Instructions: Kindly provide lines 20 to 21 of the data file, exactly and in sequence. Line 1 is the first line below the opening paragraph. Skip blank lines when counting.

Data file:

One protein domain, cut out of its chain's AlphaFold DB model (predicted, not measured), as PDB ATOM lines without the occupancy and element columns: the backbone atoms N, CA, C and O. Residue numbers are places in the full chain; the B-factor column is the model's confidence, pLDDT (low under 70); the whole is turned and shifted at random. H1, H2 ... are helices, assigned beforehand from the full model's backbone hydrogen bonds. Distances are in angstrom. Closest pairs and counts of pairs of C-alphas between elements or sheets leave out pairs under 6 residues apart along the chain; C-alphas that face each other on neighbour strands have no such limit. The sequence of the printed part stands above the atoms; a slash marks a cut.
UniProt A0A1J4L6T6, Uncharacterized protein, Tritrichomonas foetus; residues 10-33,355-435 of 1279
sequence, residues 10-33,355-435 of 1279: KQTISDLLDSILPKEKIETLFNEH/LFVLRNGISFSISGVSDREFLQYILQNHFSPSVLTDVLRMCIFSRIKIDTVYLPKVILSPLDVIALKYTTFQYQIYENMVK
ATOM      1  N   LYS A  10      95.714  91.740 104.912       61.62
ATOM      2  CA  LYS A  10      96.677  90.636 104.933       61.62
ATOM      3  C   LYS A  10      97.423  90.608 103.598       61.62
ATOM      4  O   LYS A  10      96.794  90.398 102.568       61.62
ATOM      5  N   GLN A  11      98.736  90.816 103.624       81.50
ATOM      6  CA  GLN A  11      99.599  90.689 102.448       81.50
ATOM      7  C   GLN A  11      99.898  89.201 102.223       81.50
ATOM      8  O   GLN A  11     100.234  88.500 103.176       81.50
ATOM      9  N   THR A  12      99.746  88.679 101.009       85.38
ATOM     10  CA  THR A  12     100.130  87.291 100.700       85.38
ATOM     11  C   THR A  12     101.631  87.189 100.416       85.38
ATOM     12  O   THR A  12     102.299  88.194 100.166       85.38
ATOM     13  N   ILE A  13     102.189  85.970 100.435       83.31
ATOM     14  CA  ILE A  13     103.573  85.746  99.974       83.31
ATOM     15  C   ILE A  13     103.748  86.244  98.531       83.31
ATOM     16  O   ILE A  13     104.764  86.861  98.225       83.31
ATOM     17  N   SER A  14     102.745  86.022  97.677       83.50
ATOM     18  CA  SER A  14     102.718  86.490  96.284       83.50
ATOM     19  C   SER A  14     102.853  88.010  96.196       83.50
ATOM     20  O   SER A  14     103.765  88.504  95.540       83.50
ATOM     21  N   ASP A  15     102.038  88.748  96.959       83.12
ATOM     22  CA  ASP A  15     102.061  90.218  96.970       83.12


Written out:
ATOM     18  CA  SER A  14     102.718  86.490  96.284       83.50
ATOM     19  C   SER A  14     102.853  88.010  96.196       83.50